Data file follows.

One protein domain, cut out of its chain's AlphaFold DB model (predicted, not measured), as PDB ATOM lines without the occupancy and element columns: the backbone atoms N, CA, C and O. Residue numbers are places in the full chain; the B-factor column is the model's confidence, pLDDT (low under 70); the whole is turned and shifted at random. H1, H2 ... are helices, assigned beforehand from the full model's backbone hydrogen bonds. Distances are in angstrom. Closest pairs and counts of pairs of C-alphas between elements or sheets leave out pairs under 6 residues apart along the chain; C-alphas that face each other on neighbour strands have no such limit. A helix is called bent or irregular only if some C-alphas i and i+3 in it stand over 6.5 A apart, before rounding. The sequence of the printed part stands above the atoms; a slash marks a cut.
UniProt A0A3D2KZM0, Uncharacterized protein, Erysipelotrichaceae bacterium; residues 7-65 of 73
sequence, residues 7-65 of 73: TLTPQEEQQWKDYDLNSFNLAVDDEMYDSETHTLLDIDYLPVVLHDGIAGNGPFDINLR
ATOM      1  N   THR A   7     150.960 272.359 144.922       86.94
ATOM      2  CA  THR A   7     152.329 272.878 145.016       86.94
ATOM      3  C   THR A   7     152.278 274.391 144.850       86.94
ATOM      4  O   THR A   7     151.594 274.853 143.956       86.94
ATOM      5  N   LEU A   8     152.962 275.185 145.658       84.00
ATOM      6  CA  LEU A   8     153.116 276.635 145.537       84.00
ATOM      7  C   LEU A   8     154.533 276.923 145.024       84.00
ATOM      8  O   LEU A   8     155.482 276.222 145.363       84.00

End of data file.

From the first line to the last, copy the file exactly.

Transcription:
One protein domain, cut out of its chain's AlphaFold DB model (predicted, not measured), as PDB ATOM lines without the occupancy and element columns: the backbone atoms N, CA, C and O. Residue numbers are places in the full chain; the B-factor column is the model's confidence, pLDDT (low under 70); the whole is turned and shifted at random. H1, H2 ... are helices, assigned beforehand from the full model's backbone hydrogen bonds. Distances are in angstrom. Closest pairs and counts of pairs of C-alphas between elements or sheets leave out pairs under 6 residues apart along the chain; C-alphas that face each other on neighbour strands have no such limit. A helix is called bent or irregular only if some C-alphas i and i+3 in it stand over 6.5 A apart, before rounding. The sequence of the printed part stands above the atoms; a slash marks a cut.
UniProt A0A3D2KZM0, Uncharacterized protein, Erysipelotrichaceae bacterium; residues 7-65 of 73
sequence, residues 7-65 of 73: TLTPQEEQQWKDYDLNSFNLAVDDEMYDSETHTLLDIDYLPVVLHDGIAGNGPFDINLR
ATOM      1  N   THR A   7     150.960 272.359 144.922       86.94
ATOM      2  CA  THR A   7     152.329 272.878 145.016       86.94
ATOM      3  C   THR A   7     152.278 274.391 144.850       86.94
ATOM      4  O   THR A   7     151.594 274.853 143.956       86.94
ATOM      5  N   LEU A   8     152.962 275.185 145.658       84.00
ATOM      6  CA  LEU A   8     153.116 276.635 145.537       84.00
ATOM      7  C   LEU A   8     154.533 276.923 145.024       84.00
ATOM      8  O   LEU A   8     155.482 276.222 145.363       84.00